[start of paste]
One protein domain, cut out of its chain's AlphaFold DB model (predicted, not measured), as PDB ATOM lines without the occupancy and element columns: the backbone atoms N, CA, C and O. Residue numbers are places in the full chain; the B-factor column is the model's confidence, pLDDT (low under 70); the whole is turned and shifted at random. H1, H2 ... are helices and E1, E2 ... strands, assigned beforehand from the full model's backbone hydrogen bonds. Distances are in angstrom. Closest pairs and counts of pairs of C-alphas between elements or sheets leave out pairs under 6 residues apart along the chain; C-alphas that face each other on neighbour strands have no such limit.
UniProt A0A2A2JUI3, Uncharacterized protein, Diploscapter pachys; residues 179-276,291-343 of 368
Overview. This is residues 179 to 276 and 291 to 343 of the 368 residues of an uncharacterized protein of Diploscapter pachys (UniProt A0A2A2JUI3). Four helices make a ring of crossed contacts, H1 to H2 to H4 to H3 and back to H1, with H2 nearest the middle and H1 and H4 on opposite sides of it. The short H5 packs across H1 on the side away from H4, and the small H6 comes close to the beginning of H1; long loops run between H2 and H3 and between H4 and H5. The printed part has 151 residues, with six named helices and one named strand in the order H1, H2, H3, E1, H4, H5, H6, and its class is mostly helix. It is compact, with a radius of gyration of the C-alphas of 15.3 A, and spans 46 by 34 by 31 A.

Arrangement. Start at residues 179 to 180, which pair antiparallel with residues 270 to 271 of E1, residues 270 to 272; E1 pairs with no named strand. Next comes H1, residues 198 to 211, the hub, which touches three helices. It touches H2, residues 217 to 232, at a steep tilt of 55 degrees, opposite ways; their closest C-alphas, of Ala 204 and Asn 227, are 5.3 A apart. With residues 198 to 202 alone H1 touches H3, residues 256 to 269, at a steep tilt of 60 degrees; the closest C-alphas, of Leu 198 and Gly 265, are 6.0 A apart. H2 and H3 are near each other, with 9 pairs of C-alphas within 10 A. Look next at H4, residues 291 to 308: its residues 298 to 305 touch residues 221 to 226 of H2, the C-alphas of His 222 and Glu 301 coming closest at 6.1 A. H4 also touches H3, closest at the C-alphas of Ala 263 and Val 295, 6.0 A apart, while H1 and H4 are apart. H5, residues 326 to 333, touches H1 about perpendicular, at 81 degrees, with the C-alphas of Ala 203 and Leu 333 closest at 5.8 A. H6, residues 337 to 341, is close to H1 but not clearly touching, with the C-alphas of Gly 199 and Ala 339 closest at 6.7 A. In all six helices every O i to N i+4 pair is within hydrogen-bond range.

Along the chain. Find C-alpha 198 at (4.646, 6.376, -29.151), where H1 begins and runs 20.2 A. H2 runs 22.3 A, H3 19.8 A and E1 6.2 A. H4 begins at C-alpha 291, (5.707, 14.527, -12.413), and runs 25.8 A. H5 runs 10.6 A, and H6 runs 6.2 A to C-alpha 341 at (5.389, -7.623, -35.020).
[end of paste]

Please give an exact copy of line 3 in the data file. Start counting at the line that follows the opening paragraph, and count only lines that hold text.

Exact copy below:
Arrangement. Start at residues 179 to 180, which pair antiparallel with residues 270 to 271 of E1, residues 270 to 272; E1 pairs with no named strand. Next comes H1, residues 198 to 211, the hub, which touches three helices. It touches H2, residues 217 to 232, at a steep tilt of 55 degrees, opposite ways; their closest C-alphas, of Ala 204 and Asn 227, are 5.3 A apart. With residues 198 to 202 alone H1 touches H3, residues 256 to 269, at a steep tilt of 60 degrees; the closest C-alphas, of Leu 198 and Gly 265, are 6.0 A apart. H2 and H3 are near each other, with 9 pairs of C-alphas within 10 A. Look next at H4, residues 291 to 308: its residues 298 to 305 touch residues 221 to 226 of H2, the C-alphas of His 222 and Glu 301 coming closest at 6.1 A. H4 also touches H3, closest at the C-alphas of Ala 263 and Val 295, 6.0 A apart, while H1 and H4 are apart. H5, residues 326 to 333, touches H1 about perpendicular, at 81 degrees, with the C-alphas of Ala 203 and Leu 333 closest at 5.8 A. H6, residues 337 to 341, is close to H1 but not clearly touching, with the C-alphas of Gly 199 and Ala 339 closest at 6.7 A. In all six helices every O i to N i+4 pair is within hydrogen-bond range.